President Trump issued a long-awaited executive order this week targeting H1B visas. The order could especially hobble Indian outsourcing companies.

In a briefing, the administration named large tech firms TCS, Infosys, and Cognizant for bringing in low-wage workers on H1B visas, as examples of “egregious violations”. Bottom line: the current lottery system for 85,000 H1B visas will be dismantled and replaced with one that prioritizes high-wage, high-skill workers.

The markets seemed to have anticipated this, evidenced by a significant drop in the visa applications for FY2018. Some believe this could also be due to large companies postponing new outsourcing initiatives.

This interesting infographic highlights areas most impacted by curbs on H1B visas.

The healthcare sector could feel the fallout as doctors get swept up in the visa clampdown and exacerbate the physician shortage.

The Indian IT sector seems to have its own troubles, quite apart from the H1B brouhaha. Earnings releases from TCS and Infosys this month reported low top line growth. A rash of share buybacks is unfolding, raising further questions about the growth prospects of the industry. Technology shifts, such as automation and cloud, threaten the core revenue model for these firms. Knowledge@wharton explores all of this and asks: Is the dream run over?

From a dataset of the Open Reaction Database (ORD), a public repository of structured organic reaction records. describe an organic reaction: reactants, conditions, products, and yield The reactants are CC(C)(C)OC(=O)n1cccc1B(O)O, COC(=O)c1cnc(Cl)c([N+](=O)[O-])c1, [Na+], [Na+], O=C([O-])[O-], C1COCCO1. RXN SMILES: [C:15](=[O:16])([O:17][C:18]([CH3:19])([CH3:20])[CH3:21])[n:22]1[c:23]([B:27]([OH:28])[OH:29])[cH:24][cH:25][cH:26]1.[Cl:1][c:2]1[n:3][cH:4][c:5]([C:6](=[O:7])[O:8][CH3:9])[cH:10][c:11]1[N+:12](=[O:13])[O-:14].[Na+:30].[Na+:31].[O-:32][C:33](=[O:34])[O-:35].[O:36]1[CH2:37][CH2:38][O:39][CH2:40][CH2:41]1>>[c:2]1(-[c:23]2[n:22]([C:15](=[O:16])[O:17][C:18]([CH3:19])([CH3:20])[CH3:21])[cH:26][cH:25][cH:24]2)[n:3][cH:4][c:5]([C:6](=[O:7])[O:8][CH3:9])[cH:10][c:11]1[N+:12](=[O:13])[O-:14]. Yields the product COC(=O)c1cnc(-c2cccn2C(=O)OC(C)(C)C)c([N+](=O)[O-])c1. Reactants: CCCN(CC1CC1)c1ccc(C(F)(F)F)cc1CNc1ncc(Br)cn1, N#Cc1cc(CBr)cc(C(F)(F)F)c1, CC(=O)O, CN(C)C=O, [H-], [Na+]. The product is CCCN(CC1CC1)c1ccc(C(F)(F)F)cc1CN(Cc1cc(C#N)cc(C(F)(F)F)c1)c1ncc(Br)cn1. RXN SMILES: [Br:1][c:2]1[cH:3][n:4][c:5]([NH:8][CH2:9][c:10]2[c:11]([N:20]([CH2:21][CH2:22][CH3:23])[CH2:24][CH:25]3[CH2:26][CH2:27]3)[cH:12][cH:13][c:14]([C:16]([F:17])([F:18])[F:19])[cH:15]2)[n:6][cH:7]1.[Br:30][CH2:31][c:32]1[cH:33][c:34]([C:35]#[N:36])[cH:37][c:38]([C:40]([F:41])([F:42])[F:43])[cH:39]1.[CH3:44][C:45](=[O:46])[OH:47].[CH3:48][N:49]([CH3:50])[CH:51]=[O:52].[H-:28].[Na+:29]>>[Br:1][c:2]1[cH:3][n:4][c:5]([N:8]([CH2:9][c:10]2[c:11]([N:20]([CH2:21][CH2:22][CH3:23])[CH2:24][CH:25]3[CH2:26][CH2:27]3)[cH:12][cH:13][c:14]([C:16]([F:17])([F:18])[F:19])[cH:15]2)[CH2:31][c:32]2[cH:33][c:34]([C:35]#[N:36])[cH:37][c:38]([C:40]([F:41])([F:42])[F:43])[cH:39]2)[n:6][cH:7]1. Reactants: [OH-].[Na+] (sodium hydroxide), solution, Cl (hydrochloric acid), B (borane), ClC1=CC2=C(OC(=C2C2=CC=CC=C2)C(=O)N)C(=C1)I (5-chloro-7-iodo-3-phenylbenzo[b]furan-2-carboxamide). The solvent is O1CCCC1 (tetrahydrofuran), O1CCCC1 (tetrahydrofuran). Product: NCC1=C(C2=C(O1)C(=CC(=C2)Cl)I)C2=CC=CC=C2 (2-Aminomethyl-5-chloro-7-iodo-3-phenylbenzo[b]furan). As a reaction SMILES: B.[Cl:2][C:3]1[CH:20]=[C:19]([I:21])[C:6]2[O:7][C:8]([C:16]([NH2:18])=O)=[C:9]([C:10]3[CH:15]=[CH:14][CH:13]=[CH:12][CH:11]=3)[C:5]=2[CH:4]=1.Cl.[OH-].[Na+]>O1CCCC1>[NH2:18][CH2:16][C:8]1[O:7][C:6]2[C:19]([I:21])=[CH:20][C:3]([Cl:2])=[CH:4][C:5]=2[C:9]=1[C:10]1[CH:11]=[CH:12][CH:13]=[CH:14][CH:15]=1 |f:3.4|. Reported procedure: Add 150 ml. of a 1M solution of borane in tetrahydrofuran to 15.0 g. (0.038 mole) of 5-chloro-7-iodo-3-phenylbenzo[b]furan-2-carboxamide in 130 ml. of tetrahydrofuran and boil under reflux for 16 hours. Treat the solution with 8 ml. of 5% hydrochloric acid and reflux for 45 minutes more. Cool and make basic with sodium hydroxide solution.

President Trump’s inauguration received the highest donations ever, including from drug makers seeking to protect profits. A lawyer with an impressive history of class action lawsuit wins is taking them on.

In other news, The President reignited the effort to repeal and replace the ACA, and health plans struggled with pricing for the exchange markets in 2018.

Digital health is the bright spot today. Here are 21 companies that are revolutionizing the way healthcare is delivered.

Rude doctors, rude nurses, rude patients. We have it all. This NYT piece examines the state of rudeness at healthcare institutions.

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